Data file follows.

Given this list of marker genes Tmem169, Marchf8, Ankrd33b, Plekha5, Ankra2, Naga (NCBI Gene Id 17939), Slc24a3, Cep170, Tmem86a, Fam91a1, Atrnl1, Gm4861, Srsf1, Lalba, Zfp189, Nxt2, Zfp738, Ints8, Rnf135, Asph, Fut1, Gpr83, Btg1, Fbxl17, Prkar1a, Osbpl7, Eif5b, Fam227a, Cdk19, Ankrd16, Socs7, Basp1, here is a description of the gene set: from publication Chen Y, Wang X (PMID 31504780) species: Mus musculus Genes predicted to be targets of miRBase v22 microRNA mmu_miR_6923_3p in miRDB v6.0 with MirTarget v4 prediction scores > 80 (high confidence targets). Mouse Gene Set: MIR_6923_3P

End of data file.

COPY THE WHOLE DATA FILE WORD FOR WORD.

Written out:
Given this list of marker genes Tmem169, Marchf8, Ankrd33b, Plekha5, Ankra2, Naga (NCBI Gene Id 17939), Slc24a3, Cep170, Tmem86a, Fam91a1, Atrnl1, Gm4861, Srsf1, Lalba, Zfp189, Nxt2, Zfp738, Ints8, Rnf135, Asph, Fut1, Gpr83, Btg1, Fbxl17, Prkar1a, Osbpl7, Eif5b, Fam227a, Cdk19, Ankrd16, Socs7, Basp1, here is a description of the gene set: from publication Chen Y, Wang X (PMID 31504780) species: Mus musculus Genes predicted to be targets of miRBase v22 microRNA mmu_miR_6923_3p in miRDB v6.0 with MirTarget v4 prediction scores > 80 (high confidence targets). Mouse Gene Set: MIR_6923_3P